For continuity in flavor throughout the burger, add seasonings to the ground bison before it is shaped into patties.
- Add seasoning to the ground before the meat is shaped into patties.
- Sprinkle seasoning on the burger patties just before they go on the griddle.
- Season the patties while they are on the griddle
- Season the patties after they have been fully cooked
Seasoning Cast Iron Kitchen Equipment (skillets, frying pans, Dutch ovens, griddles)
Cast iron seasoning is actually a natural non-stick curing and finishing process done using cooking oil.
Our preference is peanut or grape seed oil.
When done properly the treated finish will look like it has been lacquered and will be quite glossy in appearance.
A number of new cast iron products are now pre-seasoned.
Buy it, take it home and start using it that day is the manufacturer's claim.
But then again most products are now being made off-shore, and who knows what they are using when they season cast iron products coming from great distances away?
We suggest start from scratch with all cast iron products, pre-seasoned or not.
Wash the equipment in warm water using a non-abrasive scrubber.
Rinse and dry thoroughly.
Place in a low heat oven for a couple of minutes to make sure the cast iron is completely dry.
Remove from the oven and allow it to cool for a few minutes.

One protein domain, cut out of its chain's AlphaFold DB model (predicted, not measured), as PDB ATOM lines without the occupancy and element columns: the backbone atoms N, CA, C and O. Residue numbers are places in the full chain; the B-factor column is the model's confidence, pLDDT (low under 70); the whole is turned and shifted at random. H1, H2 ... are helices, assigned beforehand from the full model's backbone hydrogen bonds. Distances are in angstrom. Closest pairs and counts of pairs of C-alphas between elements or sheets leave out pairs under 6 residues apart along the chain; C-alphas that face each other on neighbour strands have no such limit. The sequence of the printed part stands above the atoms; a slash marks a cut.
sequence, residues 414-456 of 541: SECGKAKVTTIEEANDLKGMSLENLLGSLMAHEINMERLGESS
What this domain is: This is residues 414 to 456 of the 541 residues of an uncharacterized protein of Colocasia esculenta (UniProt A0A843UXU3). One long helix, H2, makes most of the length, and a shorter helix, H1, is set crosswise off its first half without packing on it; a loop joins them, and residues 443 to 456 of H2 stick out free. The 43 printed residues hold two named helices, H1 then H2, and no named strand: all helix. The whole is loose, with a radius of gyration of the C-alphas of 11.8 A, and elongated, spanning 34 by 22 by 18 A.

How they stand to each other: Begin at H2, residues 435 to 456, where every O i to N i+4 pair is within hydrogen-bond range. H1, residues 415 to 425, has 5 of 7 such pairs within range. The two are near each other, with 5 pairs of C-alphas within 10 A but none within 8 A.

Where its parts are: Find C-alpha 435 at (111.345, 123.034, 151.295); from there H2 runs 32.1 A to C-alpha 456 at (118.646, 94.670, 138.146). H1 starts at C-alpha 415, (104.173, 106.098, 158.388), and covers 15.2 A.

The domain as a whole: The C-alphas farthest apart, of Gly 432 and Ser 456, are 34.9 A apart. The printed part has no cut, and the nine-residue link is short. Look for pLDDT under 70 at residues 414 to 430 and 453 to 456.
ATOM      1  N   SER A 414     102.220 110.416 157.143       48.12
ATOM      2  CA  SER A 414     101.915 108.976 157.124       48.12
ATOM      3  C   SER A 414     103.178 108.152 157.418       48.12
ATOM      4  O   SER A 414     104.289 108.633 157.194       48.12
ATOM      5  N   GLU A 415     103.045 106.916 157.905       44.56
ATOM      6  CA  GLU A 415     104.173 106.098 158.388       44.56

Set the oven to 500F, use the convection option if available.
Using a pastry brush, and a couple of tablespoons of peanut or grape seed oil, coat the equipment with oil.
Mop up any excess with some paper towel.
Line the bottom rack of the oven with aluminum foil so that excess oil lands on the aluminum foil, not the bottom of the oven.
Place the oil coated cast iron equipment upside down on the middle rack of the oven.
Bake for one hour at 500F, turn off the oven.
Keep the oven door shut, leaving the equipment inside the cooling oven for the next 5 hours.
Remove the cast iron item from the oven.
Wipe down with some paper towel and it is ready to use.
Clean in warm water only using a non abrasive scrubber when necessary.
(Anything abrasive will score the surface and the equipment will have to be re-seasoned.)
Any rust indicates that a breakdown in seasoning has occurred.
Wash, dry and re-season as soon as it is possible.
Foods should not come off as metallic tasting, appear sooty or off-colored.
If that happens re-seasoning is also required.
When not in use, store cast iron equipment in a dry place.